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About genetic disease

The purpose of this site is to provide information to patients and caregivers about the field of gene therapy and how it is being investigated for use in haemophilia.

Watch this narrated video which demonstrates how gene therapy works using a 3D vector model, and how this could potentially be applied to haemophilia.

Read full video transcript +

Genes: the body’s instruction manual

The human body is made up of trillions of cells. At the centre of each cell is the nucleus, which contains all the instructions the body needs to function.

These instructions are stored on chromosomes, which are made up of DNA (deoxyribonucleic acid). DNA is organised into genes, which provide instructions to make proteins — molecules that build, regulate, and maintain the body. Clotting factors are an example of proteins.

Another way to think about this is like a reference library.

The library (nucleus) contains a bunch of “how to” encyclopaedias (chromosomes) that are written in their own special alphabet (DNA). The encyclopaedias (chromosomes) are organised into specific chapters (genes), which provide the instructions the body needs to build proteins.


Genes and haemophilia

Haemophilia is a rare genetic bleeding disorder that causes a delay in clot formation. In haemophilia, there is a mutation in the gene that contains the body’s instructions for creating one of several important blood-clotting proteins called “factors.” There are two main types of haemophilia: A and B.

  • Haemophilia A, or factor VIII deficiency, affects approximately 25 in 100,000 male births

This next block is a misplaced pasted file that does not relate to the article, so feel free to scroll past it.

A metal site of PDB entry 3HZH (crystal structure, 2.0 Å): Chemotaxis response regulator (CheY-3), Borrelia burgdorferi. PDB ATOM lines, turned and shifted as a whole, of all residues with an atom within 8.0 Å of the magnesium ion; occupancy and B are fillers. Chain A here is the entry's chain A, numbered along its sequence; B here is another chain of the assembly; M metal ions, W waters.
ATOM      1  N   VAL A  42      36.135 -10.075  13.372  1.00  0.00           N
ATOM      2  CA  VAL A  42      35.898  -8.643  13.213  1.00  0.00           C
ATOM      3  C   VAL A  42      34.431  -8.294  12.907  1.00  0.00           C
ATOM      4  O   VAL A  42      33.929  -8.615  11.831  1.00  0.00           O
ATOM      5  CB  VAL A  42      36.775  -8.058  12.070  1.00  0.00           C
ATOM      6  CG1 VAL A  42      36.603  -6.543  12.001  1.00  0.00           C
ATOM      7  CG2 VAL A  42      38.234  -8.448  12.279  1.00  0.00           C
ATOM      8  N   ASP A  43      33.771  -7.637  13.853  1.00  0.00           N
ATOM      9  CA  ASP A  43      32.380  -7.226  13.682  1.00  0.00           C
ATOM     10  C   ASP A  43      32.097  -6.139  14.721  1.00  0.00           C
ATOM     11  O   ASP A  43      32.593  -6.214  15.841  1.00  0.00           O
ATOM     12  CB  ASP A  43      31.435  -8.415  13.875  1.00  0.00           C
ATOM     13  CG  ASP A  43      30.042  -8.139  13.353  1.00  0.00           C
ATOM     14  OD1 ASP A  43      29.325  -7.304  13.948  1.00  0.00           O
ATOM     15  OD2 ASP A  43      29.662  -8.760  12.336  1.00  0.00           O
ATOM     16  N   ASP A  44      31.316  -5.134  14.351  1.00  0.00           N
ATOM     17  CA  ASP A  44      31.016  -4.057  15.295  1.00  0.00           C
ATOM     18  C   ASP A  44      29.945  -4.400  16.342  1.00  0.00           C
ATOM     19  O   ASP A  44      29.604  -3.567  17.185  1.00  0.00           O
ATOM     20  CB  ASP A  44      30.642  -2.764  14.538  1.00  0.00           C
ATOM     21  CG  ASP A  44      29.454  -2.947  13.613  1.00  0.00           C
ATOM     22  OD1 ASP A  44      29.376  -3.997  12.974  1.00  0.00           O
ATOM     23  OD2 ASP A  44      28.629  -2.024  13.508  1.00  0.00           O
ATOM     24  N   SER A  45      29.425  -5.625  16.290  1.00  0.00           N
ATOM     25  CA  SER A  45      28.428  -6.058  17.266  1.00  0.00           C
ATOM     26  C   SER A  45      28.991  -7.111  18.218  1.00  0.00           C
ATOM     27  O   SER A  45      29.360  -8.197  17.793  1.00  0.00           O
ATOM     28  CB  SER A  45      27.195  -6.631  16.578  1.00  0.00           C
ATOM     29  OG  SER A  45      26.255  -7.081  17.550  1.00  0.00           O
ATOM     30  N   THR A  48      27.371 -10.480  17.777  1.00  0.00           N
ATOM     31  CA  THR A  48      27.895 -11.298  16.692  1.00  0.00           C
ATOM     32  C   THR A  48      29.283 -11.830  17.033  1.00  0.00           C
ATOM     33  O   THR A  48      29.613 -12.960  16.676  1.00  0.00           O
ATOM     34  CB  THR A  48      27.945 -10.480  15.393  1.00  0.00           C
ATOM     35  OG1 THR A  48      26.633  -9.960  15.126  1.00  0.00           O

• Haemophilia B, or factor IX deficiency, affects approximately 5 in 100,000 male births


clot formation

Delayed or deficient

clot formation

Haemophilia is most often inherited, meaning it’s passed down through a mutation in the parents’ genes or DNA. However, in one-third of cases, haemophilia is caused by a new or spontaneous mutation. Because of how haemophilia is passed from parents to children, it primarily affects men. However, in rare cases, women can have haemophilia too.

Haemophilia severity is classified based on a person’s factor level in the blood:

  • Mild (>5% to 40%)
  • Moderate (1% to 5%)
  • Severe (<1%)

Individuals with haemophilia may bleed spontaneously (without a known cause) from an injury, inside or outside of the body, and longer than those without haemophilia. Common sites of internal bleeding are joints and muscles; bleeding in these locations can lead to joint damage and arthritis. External bleeding may also occur, including nose bleeds, prolonged bleeding from minor cuts and dental work, and unexplained bruising.


Understanding genetic disease

DNA has its own alphabet: A, C, G, T. The letters stand for the 4 nucleotides, which are the building blocks of DNA. Unique combinations of adenine (A), cytosine (C), guanine (G), and thymine (T) make up all of the genes in the body.

Original DNA sequence

gene mutation is a change in the sequence of DNA that makes up a gene. There are different types of gene mutations including:

Gene mutations can cause:

  • A protein to not work properly or stop working altogether
  • An insufficient amount of protein or no protein to be made at all

When a protein is missing or not working properly, the function in the body that protein controls will be affected, resulting in a genetic disease.